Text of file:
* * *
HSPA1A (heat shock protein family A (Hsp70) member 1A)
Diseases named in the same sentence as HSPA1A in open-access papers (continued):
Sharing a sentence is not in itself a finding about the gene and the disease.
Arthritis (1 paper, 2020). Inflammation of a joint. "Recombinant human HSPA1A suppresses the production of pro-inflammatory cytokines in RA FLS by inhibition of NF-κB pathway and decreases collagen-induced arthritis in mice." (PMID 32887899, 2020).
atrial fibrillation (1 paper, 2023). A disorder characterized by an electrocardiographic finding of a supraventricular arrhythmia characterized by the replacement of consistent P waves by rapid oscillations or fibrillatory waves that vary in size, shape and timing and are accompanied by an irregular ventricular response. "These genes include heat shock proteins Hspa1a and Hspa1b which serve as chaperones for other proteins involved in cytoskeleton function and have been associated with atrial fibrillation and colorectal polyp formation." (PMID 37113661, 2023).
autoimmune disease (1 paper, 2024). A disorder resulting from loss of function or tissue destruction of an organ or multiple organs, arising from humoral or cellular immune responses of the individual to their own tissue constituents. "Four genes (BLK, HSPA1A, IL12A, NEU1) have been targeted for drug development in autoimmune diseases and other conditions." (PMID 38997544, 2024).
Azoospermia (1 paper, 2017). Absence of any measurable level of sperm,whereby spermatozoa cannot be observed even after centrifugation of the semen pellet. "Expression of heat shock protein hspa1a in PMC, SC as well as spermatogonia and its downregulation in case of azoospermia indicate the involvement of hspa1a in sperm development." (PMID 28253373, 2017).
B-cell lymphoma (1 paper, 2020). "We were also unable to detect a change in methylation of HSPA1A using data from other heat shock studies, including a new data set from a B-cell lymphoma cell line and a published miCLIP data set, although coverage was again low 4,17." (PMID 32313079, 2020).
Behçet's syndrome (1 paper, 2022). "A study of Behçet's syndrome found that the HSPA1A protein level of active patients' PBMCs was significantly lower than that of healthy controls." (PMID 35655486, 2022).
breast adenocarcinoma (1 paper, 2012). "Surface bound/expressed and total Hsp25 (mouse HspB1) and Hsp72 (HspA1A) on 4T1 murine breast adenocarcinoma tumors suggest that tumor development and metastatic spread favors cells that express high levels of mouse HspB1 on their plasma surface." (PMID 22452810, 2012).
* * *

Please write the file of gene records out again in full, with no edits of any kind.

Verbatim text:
HSPA1A (heat shock protein family A (Hsp70) member 1A)
Diseases named in the same sentence as HSPA1A in open-access papers (continued):
Sharing a sentence is not in itself a finding about the gene and the disease.
Arthritis (1 paper, 2020). Inflammation of a joint. "Recombinant human HSPA1A suppresses the production of pro-inflammatory cytokines in RA FLS by inhibition of NF-κB pathway and decreases collagen-induced arthritis in mice." (PMID 32887899, 2020).
atrial fibrillation (1 paper, 2023). A disorder characterized by an electrocardiographic finding of a supraventricular arrhythmia characterized by the replacement of consistent P waves by rapid oscillations or fibrillatory waves that vary in size, shape and timing and are accompanied by an irregular ventricular response. "These genes include heat shock proteins Hspa1a and Hspa1b which serve as chaperones for other proteins involved in cytoskeleton function and have been associated with atrial fibrillation and colorectal polyp formation." (PMID 37113661, 2023).
autoimmune disease (1 paper, 2024). A disorder resulting from loss of function or tissue destruction of an organ or multiple organs, arising from humoral or cellular immune responses of the individual to their own tissue constituents. "Four genes (BLK, HSPA1A, IL12A, NEU1) have been targeted for drug development in autoimmune diseases and other conditions." (PMID 38997544, 2024).
Azoospermia (1 paper, 2017). Absence of any measurable level of sperm,whereby spermatozoa cannot be observed even after centrifugation of the semen pellet. "Expression of heat shock protein hspa1a in PMC, SC as well as spermatogonia and its downregulation in case of azoospermia indicate the involvement of hspa1a in sperm development." (PMID 28253373, 2017).
B-cell lymphoma (1 paper, 2020). "We were also unable to detect a change in methylation of HSPA1A using data from other heat shock studies, including a new data set from a B-cell lymphoma cell line and a published miCLIP data set, although coverage was again low 4,17." (PMID 32313079, 2020).
Behçet's syndrome (1 paper, 2022). "A study of Behçet's syndrome found that the HSPA1A protein level of active patients' PBMCs was significantly lower than that of healthy controls." (PMID 35655486, 2022).
breast adenocarcinoma (1 paper, 2012). "Surface bound/expressed and total Hsp25 (mouse HspB1) and Hsp72 (HspA1A) on 4T1 murine breast adenocarcinoma tumors suggest that tumor development and metastatic spread favors cells that express high levels of mouse HspB1 on their plasma surface." (PMID 22452810, 2012).